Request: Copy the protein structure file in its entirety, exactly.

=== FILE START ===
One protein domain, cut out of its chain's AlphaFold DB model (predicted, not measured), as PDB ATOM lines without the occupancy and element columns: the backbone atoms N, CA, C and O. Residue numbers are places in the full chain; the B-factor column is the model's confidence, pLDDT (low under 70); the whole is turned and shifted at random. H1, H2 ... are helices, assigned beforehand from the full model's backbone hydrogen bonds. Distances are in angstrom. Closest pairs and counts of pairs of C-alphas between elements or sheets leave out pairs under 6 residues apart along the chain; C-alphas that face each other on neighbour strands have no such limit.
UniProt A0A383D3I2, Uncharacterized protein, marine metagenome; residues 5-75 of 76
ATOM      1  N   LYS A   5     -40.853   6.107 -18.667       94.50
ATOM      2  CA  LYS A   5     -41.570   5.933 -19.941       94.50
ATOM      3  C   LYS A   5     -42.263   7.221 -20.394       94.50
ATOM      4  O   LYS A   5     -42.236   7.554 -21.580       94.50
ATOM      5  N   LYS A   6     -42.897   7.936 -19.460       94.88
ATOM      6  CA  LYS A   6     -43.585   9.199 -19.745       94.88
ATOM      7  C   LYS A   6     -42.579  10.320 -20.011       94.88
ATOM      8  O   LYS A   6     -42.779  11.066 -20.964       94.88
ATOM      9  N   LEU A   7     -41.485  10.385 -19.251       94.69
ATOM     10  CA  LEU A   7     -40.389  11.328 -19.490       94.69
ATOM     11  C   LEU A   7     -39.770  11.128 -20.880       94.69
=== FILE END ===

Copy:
One protein domain, cut out of its chain's AlphaFold DB model (predicted, not measured), as PDB ATOM lines without the occupancy and element columns: the backbone atoms N, CA, C and O. Residue numbers are places in the full chain; the B-factor column is the model's confidence, pLDDT (low under 70); the whole is turned and shifted at random. H1, H2 ... are helices, assigned beforehand from the full model's backbone hydrogen bonds. Distances are in angstrom. Closest pairs and counts of pairs of C-alphas between elements or sheets leave out pairs under 6 residues apart along the chain; C-alphas that face each other on neighbour strands have no such limit.
UniProt A0A383D3I2, Uncharacterized protein, marine metagenome; residues 5-75 of 76
ATOM      1  N   LYS A   5     -40.853   6.107 -18.667       94.50
ATOM      2  CA  LYS A   5     -41.570   5.933 -19.941       94.50
ATOM      3  C   LYS A   5     -42.263   7.221 -20.394       94.50
ATOM      4  O   LYS A   5     -42.236   7.554 -21.580       94.50
ATOM      5  N   LYS A   6     -42.897   7.936 -19.460       94.88
ATOM      6  CA  LYS A   6     -43.585   9.199 -19.745       94.88
ATOM      7  C   LYS A   6     -42.579  10.320 -20.011       94.88
ATOM      8  O   LYS A   6     -42.779  11.066 -20.964       94.88
ATOM      9  N   LEU A   7     -41.485  10.385 -19.251       94.69
ATOM     10  CA  LEU A   7     -40.389  11.328 -19.490       94.69
ATOM     11  C   LEU A   7     -39.770  11.128 -20.880       94.69